While many technological innovations have reshaped the way we work, few have made such a profound impact across countless industries than the Internet of Things (IoT).
IoT refers to the network of equipment and tools embedded with sensors, GPS and other technologies. This ranges from motorised assets like trucks and vehicles, through to trailers, yellow iron, machinery and plant equipment like lighting towers and scissor lifts, even assets that are unpowered can be powered by IoT.
The data collected from each asset is shared and viewable online, enabling businesses to have a comprehensive view of their tools and how they’re being utilised without the need for physical inspections.
This technology is not just transforming our lives or the way we do business, but it allows us to harness and interpret huge quantities of data in ways that facilitate dramatic improvements in efficiency, reliability, and customer service.
However, IoT is just one aspect of a wider digital transformation we’re witnessing across various industries including local government, construction, transport and mining. Telematics enables businesses to monitor how vehicles are being used, and the integration of IoT within these systems enhances how your business technologies operate.
But what exactly is the relationship between these technologies and IoT? And how do they fit practically into the development of the IoT?
What is the relationship between telematics and the Internet of Things?
Telematics and IoT are changing the face of fleet management across multiple industries. Since its inception, telematics has come to be embraced by various sectors, providing managers and operators with detailed insights into the way their workers, vehicles and assets perform.
Telematics enables staff to re-route vehicles in real-time by sending them along the quickest route possible, leading to more reliable, quicker deliveries and boosted customer service. Telematics has also helped simplify vehicle maintenance to maximise uptime, while GPS tracking allows fleet managers to view deliveries making their way to customers.
Working in tandem with IoT, telematics enables the development of new digital supply chains, closer interconnection and co-ordination between different sectors, and the potential for enhanced efficiency.
What can the Internet of Things do?
IoT already has a more extensive reach than you might realise. Driven largely by increased demand for analytics across all industries, Australia’s IoT market is set to cross $25B by 2024. It’s also anticipated that by next year, there’ll be more than 47 million smart devices across all Australian homes. It’s these connected devices that enable IoT to gather the data needed to build visions such as the smart city, a concept that is becoming closer to reality every year.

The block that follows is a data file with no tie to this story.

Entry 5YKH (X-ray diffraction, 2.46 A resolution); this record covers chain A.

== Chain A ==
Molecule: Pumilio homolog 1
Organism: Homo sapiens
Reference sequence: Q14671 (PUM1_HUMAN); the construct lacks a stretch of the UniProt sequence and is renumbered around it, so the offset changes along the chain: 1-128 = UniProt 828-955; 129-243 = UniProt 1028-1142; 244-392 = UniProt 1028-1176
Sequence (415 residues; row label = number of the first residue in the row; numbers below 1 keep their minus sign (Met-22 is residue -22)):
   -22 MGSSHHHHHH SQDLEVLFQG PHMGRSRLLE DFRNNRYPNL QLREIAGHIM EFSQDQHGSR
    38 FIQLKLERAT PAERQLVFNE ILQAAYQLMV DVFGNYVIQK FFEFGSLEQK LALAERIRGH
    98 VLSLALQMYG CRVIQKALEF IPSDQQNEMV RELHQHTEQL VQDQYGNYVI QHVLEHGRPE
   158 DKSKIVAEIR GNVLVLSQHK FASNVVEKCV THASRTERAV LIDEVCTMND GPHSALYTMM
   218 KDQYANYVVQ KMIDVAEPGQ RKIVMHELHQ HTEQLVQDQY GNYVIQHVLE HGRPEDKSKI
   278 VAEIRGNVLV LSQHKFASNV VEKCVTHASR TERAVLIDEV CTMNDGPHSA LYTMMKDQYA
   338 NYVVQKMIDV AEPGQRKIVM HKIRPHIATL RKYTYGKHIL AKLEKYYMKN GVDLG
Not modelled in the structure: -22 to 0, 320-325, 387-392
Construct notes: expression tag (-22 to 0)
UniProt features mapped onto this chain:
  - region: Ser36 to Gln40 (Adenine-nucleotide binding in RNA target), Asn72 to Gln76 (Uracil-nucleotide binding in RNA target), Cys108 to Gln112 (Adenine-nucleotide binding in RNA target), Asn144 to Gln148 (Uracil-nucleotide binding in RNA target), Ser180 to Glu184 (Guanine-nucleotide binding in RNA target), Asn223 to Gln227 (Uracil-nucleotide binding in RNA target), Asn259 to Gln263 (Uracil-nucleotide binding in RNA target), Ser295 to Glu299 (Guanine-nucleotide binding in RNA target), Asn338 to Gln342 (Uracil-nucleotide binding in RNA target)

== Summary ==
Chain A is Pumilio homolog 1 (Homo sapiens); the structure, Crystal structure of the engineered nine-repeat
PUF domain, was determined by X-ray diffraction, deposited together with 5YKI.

IoT allows a huge range of devices – everything from vehicles and industrial machinery to domestic appliances - to link up, exchange data and provide insights that can create data-driven cities. As we create more and more data, innovations like 5G will enable ultra-reliable, low-latency communication between devices. 5G will enable real-time optimisation of information across devices, empowering businesses to act on greater amounts of untapped data.
As urban populations around the world continue to grow rapidly, understanding how people move and interact is crucial to building new infrastructures that sustain and improve quality of life while meeting the needs of the wider community.
What is the future potential of IoT?
The City of Whittlesea in Victoria developed and implemented a LoRaWAN IoT-based network at the start of this year, enabling sensors to collect data on population, air quality, water levels, waste management collection and tracking assets.
The applications for 5G-enabled IoT for smart cities are far reaching. The data collected from devices can help to enhance emergency response times to provide a better quality of life for the community. IoT data can also be harnessed to analyse traffic patterns and create more effective traffic patterns to improve congestion on roads.
Many modern vehicles are already collecting large amounts of data. With the low latency afforded by 5G networks, smart cars will soon be able to communicate directly with each other. This is particularly important for autonomous vehicles – as the car connects to data from more devices, it’ll be able to create a greater picture of potential obstacles and see around corners for a smoother experience.
IoT could also help businesses gain a better understanding of their data, and to put it to new uses. Data gathered by advanced systems will produce more precise diagnoses of mechanical issues with vehicles, and use machine learning to develop more efficient vehicle maintenance processes.
Coupling telematics with sensors and other artificial intelligence technologies could also rapidly expand technological capacities, potentially delivering a wide range of benefits to fleets and their customers.
Over the coming years, IoT will continue to develop into an extensive network encompassing vehicles, home appliances, personal gadgets, smart sensors and other technologies. Machine learning will allow these technologies to become more autonomous, interpreting use patterns and habits, and reducing the need for active user input.
More agile firms are already integrating IoT into their business strategies, and in doing so have gained a competitive edge which could prove crucial. Those businesses which are slow to adopt IoT technologies run the risk of falling behind their rivals. The IoT revolution is already here – there is no time to waste.